Tartu city has had a complete overhaul of its public transport service. Starting Monday, the new network consists of 13 bus routes, along with two night bus routes. A total of 64 new low-floor, air-conditioned buses are being rolled out by AS GoBus, which will service the route, ERR's online news in Estonian reports.
New ticketing systems are also in place, with validators on board buses where hourly tickets with a pre-paid card can be bought.
The new network differs from its predecessor significantly in terms of routes, number of lines and frequency of services, and has been rationalized by providing fewer lines, but with a greater frequency and better interconnectedness, Tartu City Government said.
Buses will run on the major routes every 10-20 minutes, which means popular intersection stops will be serviced once every few minutes, by different lines.
The revised schedules should cut out the stacking up of buses on the same line arriving at a stop at the same time, and is more user-friendly with lines running in both directions on the same route, rather than the more circuitous routes that had existed previously. A new ring-route stops at all the major points in the city, and the existing popular number 6 bus has been retained.
The new buses come in two varieties: a 12-meter vehicle, carring 27 seated passengers and room for 52 to stand, with larger, 18-meter buses accomodating just over 40 seated passengers and close to 100 standing. Both types have low-floors for ease of access.
Ticket and pricing details
Current travel cards are still valid, but have to be registered on each journey; hourly bus tickets can now also be bought via a contact-less bank card. To avoid double-payment, these must be removed from bags, wallets etc. and swiped separately.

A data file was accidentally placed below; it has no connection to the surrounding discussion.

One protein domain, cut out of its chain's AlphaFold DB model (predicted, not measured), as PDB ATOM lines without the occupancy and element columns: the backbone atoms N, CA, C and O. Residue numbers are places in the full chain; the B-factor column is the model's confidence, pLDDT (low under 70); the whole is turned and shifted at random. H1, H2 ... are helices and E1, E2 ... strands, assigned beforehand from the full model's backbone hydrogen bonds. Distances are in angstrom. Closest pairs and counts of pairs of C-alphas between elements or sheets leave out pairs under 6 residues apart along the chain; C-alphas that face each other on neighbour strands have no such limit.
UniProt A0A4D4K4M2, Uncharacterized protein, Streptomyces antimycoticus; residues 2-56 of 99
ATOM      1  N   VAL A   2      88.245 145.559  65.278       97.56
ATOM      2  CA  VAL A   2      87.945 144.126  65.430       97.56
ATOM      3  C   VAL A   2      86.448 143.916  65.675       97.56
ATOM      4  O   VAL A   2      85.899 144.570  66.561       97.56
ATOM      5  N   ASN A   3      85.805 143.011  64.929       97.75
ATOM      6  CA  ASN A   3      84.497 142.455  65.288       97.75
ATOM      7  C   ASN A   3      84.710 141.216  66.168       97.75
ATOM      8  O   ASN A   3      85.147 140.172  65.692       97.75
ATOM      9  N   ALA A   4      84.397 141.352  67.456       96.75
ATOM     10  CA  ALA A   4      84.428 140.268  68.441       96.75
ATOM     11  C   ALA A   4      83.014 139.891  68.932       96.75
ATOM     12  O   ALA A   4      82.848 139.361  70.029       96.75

In addition, QR tickets are available from Monday, July 1, which can be registered with either a smart device or a printed ticket.
Price changes are reportedly minimal – the old one-way price of €0.83 now constitutes that for an hourly ticket, with the student price for same being €0.51. The hourly tickets supersede the old one-way ticket, speeding up the process as drivers no longer will have to issue these.
It will still be possible to buy a ticket from the driver, but these will now cost €2 as opposed to the former €1.50 price tag.
A total of 27 new busstops are being introduced, with 10 former stops being removed from routes, and 33 being renamed, but remaining in their existing location. Previously, there had been several busstops in the city which bore more than one name.
The new busstops and designs were drawn up by Disainiosakond OÜ, OÜ b210 and designer Veiko Liis, following a 2018 competition for the contract.
Graphic designs on the buses themselves were created by Karilin Tõnisoja, in conjunction with the Pallas University of Applied Sciences in Tartu, and feature well-known buildings in the city.
Further information (in Estonian - the English language page on Tartu's city government page has yet to be updated) is here.
Editor: Andrew Whyte